At the gates of the Music Palace

Alex Cecchetti

Curated by Mary Cremin

VOID Gallery, Derry-Londonderry

04/08/18 - 22/09/18

I was lucky enough to see this show on the opening night where the artist Alex Cecchetti was giving a guided tour of the works. A serial collaborator almost all of the works came to fruition as a result of Cecchetti working with musicians, dancers and singers. The first gallery was bathed in a pink light with two large copper cones suspended at the far end. If you move across the sensors musical notes are played and according to different gestures you can actually play music. Cecchetti and a dancer then played a piece of music they composed by dancing in front of the “Music Hall” installation. Gallery 2 held a sound installation entitled “Cetaceans” where a human choir sang like whales. This room was in darkness and you were encouraged to lay down and let the sounds wash over you. The third room had my favourite piece of collaborative work by Cecchetti. Oil paintings on crystal and rise paper hangs from a structure surrounding a piano meaning when people from the tour poured in and no matter where they stood they could see the works on the paper - even from the back where I stood. A synesthetic musician then sat at the piano and read the works like a sheet of music. Even by just watching the paintings you could follow the musician as they played and I found it totally engrossing. Probably the best show featuring audience participation I’ve seen.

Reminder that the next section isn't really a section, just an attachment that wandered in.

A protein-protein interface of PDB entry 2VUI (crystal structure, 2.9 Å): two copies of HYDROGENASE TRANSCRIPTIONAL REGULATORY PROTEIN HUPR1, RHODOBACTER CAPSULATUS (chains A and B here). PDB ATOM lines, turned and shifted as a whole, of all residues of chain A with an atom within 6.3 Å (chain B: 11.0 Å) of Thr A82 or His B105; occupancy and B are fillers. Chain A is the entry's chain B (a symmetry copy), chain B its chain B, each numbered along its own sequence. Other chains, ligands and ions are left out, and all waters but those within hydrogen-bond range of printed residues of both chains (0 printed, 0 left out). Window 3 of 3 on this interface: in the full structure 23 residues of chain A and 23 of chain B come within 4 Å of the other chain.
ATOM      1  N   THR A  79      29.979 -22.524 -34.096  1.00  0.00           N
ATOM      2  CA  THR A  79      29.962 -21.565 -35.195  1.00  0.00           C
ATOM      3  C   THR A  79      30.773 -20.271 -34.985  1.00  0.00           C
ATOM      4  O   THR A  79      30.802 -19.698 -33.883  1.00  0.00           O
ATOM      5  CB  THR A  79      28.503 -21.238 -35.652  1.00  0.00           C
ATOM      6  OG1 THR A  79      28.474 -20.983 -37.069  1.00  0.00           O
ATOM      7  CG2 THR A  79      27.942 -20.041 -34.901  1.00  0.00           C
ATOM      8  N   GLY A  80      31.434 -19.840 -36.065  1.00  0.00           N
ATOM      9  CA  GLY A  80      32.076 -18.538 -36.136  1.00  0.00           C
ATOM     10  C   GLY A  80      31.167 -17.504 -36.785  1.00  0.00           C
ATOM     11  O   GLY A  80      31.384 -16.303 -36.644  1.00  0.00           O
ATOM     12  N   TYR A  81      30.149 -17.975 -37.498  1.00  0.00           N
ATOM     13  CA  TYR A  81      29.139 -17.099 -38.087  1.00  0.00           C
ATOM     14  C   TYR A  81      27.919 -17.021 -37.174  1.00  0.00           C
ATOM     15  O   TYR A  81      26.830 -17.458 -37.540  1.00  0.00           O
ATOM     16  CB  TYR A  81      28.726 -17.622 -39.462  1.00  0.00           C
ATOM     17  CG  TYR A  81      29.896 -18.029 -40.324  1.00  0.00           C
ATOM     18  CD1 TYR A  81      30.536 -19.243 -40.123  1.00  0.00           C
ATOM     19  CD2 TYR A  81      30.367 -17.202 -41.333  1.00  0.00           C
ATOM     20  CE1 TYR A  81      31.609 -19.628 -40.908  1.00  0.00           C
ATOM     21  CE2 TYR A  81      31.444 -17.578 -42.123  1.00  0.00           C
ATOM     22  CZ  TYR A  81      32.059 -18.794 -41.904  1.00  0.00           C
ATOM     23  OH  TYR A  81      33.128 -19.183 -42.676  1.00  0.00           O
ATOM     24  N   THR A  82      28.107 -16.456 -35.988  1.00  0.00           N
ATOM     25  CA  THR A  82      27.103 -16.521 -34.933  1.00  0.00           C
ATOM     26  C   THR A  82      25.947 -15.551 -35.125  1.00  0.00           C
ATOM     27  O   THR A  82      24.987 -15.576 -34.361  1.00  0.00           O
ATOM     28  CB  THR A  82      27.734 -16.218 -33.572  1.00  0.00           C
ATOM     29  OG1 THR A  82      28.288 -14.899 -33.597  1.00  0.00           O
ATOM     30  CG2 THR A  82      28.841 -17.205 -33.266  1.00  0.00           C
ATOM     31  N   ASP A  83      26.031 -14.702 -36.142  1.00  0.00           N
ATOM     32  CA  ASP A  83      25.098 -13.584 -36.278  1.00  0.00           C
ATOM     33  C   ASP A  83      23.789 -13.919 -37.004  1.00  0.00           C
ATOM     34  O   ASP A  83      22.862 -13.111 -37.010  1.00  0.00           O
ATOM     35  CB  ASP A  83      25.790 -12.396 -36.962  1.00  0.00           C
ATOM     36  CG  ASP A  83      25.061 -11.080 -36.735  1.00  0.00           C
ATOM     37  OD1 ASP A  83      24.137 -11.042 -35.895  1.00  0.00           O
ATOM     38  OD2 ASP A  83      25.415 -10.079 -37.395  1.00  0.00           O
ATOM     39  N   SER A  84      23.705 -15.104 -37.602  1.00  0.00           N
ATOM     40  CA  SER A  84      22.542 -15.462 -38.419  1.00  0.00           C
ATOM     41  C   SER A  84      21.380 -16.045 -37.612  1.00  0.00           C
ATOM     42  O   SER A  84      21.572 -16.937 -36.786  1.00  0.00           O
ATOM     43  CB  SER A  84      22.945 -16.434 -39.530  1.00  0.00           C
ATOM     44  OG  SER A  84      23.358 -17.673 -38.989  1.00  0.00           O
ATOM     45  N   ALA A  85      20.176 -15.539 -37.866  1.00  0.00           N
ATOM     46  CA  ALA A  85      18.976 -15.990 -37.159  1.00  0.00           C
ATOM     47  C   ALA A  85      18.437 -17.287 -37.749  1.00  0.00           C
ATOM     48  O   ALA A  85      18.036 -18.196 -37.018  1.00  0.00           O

Not Half Right

Jane McCormick

Atypical Gallery, Belfast

12/11/18 - 21/12/18

I stumbled into the Atypical gallery on my way to see the MAC international exhibition (which had incredible works by Ali Cherri, Aisling O’Beirn and the winner Nikolaus Gansterer) and hadn’t any preconceived notions what “Not Half Right” by Jane McCormick contained. What I came across was an incredibly strong practice that explores deeply personal and intimate issues in a scarily wide range of media. Medicine bottles with text and images of children replaced the label. A heart shaped box with tablets instead of chocolates resonated with me. It was humorous and darkly menacing at the same time. Is it a comment on today’s ‘there’s a pill for that’ culture, a love note to how medication has helped the artist or something else? You can’t help but bring your own experience to the work here. The self portrait drawings on what McCormick calls “useless articles and medically-related tat” are visceral, bold and expresses the frustrating and tiring nature of the “never ending search for ‘the cure’”.